As the grey November day folded, condensed and distilled into the night, a procession of the devout and the curious passed through our house. They were paying their respects to Martha for the last time, but I would go on seeing her forever.

After the children went to bed, the people in the house moved quietly. I had asked one of them to bring me the prayer book from the bedside table upstairs. Later I would tell my students that a time comes when we find comfort in something that we had once considered a little thing.

Tuesday, after the children returned home from school, they dressed for the funeral. I could not go with them; the doctor still would not let me out of bed. The boys put on their Sunday shirts. Strange hands braided Mary’s hair. Two kind people stayed behind to keep me company.

At the church, I was told, Martha’s friends and my friends gathered silently. The rector spoke in a clear and deep voice: “I am the resurrection and the life, saith the Lord: he that believeth in me, though he were dead, yet shall he live: and whosoever liveth and believeth in me, shall never die.”

Christopher faced the front. He wanted no one to see him wipe away his tears. David faced the aisle but looked at the floor. He was fixed and motionless. Mary saw her nursery-school teacher across the aisle and managed a faint smile.

“So teach us to number our days, that we may apply our hearts unto wisdom,” the rector continued.

I believed Martha had used only a portion of her days; we had just celebrated her 43rd birthday the previous Thursday. I’d given her some teacups. Now they would gather dust in the cupboard. One day I would give them to Mary.

The voice of the rector drowned out David’s faint choking sob: “God is our hope and strength, a very present help in trouble. Therefore we will not fear, though the earth be moved, and though the hills be carried into the midst of the sea; though the waters thereof rage and swell, and though the mountains shake at the tempest of the same.”

Martha’s friends sang one of her favourite hymns: “In death’s dark vale I fear no ill/With thee, dear Lord, beside me;/Thy rod and staff my comfort still,/Thy cross before to guide me.”

And on the day after Thanksgiving, Martha was folded into the hill that looks down on Rock Creek in Rockville, Maryland, “in sure and certain hope of the resurrection unto eternal life.”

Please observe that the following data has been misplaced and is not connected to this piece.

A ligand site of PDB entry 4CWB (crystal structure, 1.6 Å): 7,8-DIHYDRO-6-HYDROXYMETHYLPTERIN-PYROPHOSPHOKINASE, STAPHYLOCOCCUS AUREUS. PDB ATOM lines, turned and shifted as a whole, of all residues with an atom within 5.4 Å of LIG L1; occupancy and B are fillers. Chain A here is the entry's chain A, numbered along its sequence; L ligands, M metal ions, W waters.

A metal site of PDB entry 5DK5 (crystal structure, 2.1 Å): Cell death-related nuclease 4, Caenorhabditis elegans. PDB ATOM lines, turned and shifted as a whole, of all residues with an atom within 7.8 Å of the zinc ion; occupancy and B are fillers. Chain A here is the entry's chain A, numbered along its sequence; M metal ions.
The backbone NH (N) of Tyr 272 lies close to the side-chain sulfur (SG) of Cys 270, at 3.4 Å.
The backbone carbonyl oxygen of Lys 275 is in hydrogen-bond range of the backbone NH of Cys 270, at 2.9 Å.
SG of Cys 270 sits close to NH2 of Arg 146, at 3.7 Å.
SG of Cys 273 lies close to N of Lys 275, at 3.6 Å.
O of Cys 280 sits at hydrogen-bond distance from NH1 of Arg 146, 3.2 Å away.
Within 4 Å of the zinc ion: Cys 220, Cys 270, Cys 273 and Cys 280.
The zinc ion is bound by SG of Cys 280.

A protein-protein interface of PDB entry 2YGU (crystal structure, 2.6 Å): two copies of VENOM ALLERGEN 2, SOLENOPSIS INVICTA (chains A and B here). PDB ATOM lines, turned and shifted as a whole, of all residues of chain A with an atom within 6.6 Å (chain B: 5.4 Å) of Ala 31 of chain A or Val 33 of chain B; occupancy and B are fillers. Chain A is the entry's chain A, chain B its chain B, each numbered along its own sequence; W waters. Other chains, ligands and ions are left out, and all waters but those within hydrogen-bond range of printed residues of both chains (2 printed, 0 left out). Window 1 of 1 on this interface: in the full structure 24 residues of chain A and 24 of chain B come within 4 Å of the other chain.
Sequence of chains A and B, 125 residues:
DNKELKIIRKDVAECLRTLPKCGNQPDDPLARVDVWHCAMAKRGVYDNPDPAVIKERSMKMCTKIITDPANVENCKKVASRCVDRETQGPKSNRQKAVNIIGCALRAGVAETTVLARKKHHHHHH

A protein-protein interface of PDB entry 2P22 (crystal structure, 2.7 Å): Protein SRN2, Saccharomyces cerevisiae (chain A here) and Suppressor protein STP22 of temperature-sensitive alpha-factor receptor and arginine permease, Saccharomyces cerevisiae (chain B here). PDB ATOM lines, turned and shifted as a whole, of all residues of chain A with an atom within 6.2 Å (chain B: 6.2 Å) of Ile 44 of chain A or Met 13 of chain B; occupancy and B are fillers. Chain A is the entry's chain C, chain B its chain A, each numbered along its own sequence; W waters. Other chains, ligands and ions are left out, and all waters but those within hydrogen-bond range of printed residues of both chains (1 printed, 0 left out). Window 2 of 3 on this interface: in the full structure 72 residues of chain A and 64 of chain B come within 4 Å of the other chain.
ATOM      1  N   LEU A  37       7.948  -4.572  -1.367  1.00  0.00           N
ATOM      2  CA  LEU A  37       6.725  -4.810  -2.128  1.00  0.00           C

The Empty Chair

On the 14th day after I had been confined to bed, the doctor finally let me get up. I wanted to be alone with the children, to walk through the house by myself, so the last kind neighbour left us. A strange fascination sent me from room to room, looking for something to fill up the emptiness.

The children were silent. Why didn’t Mary talk to her dolls as she played? Why didn’t the boys start a fight in the basement? Now there was only the dull hum and rattle of the toy train as it went round and round monotonously.

Finally, I could stand the dark silence no longer. I walked to the edge of the sheep pasture and looked down into the lower meadow. It was a wet December day, and a white mist hung over the mountains. The sounds of the bells on the sheep came faintly up the hill. The heavy dampness of the earth and air seemed to soak up the very sound of them.

Standing on the hill, below the mist, I wanted to call forth a complete picture of all the happiness of the 12 years Martha and I had together. There was no total picture—only little fragments from time and space.

The memory of a brown thrasher, singing in the early dawn outside a hospital window, came back to me. Why did I remember this so clearly when I couldn’t even remember the words of the doctor who had told me that we had a son?

I recalled one moment when I sat in the back of the chapel and silently wept when Martha had played the part of Mary in a Nativity play. People had written her letters about how beautifully she had played the part.

I remembered how once, after Martha came to the door of my classroom for something, she had told me that the smile I wore in the classroom was the brightest she had ever seen me wear. She knew I loved my work.

A bright October day also came back to me. I called Martha from school and asked her if she would like to take a ride with me. I was going to look for some ewes that were for sale. It was only a 20-minute ride. I don’t know why I even thought she might like to go, but she was thrilled.

We enjoyed autumn at its best that day, going by the valley and returning by the mountain. I cannot even remember what we talked about. Was that morning something out of the ordinary? It didn’t seem so then, but it came back now and stood alone, apart from all the many rides and trips we had together. As I was leaning against a gate, those few minutes of seeming insignificance rose up from a dark void into brightness.

When I returned to the house, I moved on leaden feet. I knew that I must start my first meal for the children. What would it be like? What would I do wrong? I fixed baked potatoes and lamb chops, with green beans from our freezer that Martha and I had prepared.

While I moved between oven and sink, Mary walked into the kitchen. She looked around and said, “What can I do to help you?”

When I could finally speak without a quiver, I told her that from now on she would have the regular job of setting the table. She went about it with grace and efficiency, and in no time at all she announced that everything was ready. I looked at the table. She had set it for five people.

Martha’s chair was still at its usual place. At that second, the chair was an awful thing to see, and yet it was hard for me to pull it away from the table.

The meal was almost unbearably quiet. It is a terrible thing when children are quiet, for they are either very sick or very hurt.

During the weeks to come, I would painfully watch every mouthful of food and check carefully to see that the milk was drunk. I was continually speaking to Mary about her food. “Two pieces of this. You must eat that.”